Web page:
The modern construction industry is an ever-evolving world. With each new development, firms must shift to accommodate it or falter and stagnate. These advances both dictate and are dictated by the big issues in contemporary society. With global awareness of climate change growing, sustainability is taking centre stage in the design industry. Design elements like sustainable and or recycled construction materials, water reuse and collection features, smart glass, green roofs and smart roofs are all helping structures make better use of natural resources, whilst limiting their impact on the surrounding environment.
The industry has introduced numerous innovations to combat environmental issues on-site, but designers and industry professionals now realise that sustainable practices need to be incorporated at every possible stage, including the rudimentary design phases and internal communications. As a result, modern software is on the frontline in the fight against climate change in the construction industry.
Like the move from paper to digital design in the 1980s, BIM represents the next evolutionary step in the construction industry’s development. Building information modelling is revolutionising the way we see buildings; not as a mere structure, but as a static element of our everyday environment. As a result, designers are now considering how they can construct buildings capable of lasting 100 years or more.
Designers can use BIM to test the durability of a building before it’s even constructed, enabling designs to be tweaked to optimise energy saving techniques. It can even study the effect of external factors on a structure, such as its ability to withstand natural disasters or the effect of sunlight on the interior temperature. By being able to study these external elements, the structure can be optimised to provide maximum exposure to energy resources and maximum protection from elements that could increase energy resources.
As urban areas become more developed, designers and construction experts also need to consider the effect new structures will have on the surrounding landscape. Through BIM software, new developments can justify their presence on the skyline while improving the surrounding area through the use of smart sustainable technologies. BIM gives access to accurate design data before a single foundation has been laid, so why have construction firms been so slow to adapt?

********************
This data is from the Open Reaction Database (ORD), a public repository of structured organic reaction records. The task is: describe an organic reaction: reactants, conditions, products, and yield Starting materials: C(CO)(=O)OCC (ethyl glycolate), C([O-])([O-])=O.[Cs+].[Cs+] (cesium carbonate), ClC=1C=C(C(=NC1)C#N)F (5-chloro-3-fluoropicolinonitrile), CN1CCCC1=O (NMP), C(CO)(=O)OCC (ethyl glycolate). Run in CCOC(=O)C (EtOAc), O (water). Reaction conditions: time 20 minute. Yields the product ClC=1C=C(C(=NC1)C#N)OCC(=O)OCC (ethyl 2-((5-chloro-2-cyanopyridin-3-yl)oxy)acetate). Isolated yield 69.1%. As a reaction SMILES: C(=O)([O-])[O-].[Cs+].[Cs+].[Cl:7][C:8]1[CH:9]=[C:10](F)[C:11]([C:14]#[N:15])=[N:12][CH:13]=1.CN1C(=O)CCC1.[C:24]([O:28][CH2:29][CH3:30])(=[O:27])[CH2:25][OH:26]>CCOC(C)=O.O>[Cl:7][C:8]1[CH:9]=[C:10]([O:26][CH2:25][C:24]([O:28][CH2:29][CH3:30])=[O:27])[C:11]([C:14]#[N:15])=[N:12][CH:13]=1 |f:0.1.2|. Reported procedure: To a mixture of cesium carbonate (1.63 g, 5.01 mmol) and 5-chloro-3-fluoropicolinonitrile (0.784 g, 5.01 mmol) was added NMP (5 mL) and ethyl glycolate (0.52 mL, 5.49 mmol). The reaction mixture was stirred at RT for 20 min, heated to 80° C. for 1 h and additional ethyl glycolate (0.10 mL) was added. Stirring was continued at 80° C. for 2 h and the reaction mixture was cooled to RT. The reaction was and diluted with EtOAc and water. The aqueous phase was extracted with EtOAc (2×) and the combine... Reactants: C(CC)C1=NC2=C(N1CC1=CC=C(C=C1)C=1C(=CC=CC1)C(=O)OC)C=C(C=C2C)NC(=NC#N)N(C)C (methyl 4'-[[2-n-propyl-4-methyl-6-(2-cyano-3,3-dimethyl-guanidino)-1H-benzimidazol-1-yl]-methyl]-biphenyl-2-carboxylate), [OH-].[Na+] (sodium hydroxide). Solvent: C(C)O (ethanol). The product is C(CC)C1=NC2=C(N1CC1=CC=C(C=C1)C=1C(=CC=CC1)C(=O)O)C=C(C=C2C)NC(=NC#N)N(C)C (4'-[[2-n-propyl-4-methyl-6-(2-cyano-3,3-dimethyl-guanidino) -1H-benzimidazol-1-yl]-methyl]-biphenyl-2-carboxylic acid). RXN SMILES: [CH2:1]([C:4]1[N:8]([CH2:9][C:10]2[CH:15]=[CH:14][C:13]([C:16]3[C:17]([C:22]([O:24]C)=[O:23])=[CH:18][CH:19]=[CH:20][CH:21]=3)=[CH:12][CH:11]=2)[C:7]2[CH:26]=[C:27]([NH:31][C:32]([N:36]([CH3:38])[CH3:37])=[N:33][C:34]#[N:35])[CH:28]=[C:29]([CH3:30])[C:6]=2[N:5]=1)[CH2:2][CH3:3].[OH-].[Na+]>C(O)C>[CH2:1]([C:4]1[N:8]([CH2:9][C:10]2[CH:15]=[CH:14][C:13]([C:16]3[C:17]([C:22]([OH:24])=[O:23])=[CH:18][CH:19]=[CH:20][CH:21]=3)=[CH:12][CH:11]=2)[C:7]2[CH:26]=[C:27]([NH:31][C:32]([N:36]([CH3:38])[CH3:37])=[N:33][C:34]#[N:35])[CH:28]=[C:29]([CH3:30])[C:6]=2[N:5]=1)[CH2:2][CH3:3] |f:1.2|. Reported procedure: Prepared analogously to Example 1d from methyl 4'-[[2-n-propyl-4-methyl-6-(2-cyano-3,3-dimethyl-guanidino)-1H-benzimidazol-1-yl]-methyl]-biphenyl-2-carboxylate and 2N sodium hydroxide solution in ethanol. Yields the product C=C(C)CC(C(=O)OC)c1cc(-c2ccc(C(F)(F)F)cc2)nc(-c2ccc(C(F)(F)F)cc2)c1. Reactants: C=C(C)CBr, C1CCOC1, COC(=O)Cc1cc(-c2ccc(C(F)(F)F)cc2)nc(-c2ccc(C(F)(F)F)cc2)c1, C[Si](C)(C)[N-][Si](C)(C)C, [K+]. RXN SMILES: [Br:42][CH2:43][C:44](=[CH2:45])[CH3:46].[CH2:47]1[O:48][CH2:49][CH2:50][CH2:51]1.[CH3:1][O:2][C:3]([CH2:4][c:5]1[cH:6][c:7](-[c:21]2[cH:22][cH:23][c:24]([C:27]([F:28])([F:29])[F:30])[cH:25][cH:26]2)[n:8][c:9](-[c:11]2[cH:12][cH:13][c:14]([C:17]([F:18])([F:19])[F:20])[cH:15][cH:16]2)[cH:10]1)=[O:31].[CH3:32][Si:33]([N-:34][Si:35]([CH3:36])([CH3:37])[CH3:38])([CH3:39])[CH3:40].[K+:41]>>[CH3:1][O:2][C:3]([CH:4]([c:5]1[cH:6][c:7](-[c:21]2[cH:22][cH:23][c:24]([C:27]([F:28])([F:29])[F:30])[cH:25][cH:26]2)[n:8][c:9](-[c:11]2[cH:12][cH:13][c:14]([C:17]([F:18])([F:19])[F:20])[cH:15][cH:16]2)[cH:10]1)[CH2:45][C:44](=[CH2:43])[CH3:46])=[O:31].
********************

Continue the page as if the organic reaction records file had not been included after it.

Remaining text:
With an increasing awareness constructions effect on the natural environment at an all time high, we can’t afford to dither when it comes to taking a more sustainable approach to the construction of buildings. As our building requirements become more complex, BIM becomes an ever-greater necessity. Construction without any attempt to gauge the sustainability and durability of a building is destined to end in wasted energy, materials and manpower.
Building Information Modelling can calculate a building’s energy efficiency before construction begins
Despite the wealth of articles bemoaning the sudden ‘miracle-cure’ dialogue surrounding 3D printing, the technology still has a lot to offer the construction industry. The process involves using building data created in BIM software to digitally create a 3D product. Although there has been significant debate in architectural circles as to its real sustainable value, the technology is constantly developing and will only add to efforts to reduce carbon emissions before, during and after construction.
The chief criticism seems to surround the general public’s misconceptions about what 3D printing is best used for. 3D printing’s most practical contribution to sustainability so far has been to print digitally composed models for testing different functionalities. These micro-models allow designers to test buildings against different settings and adjust the design accordingly.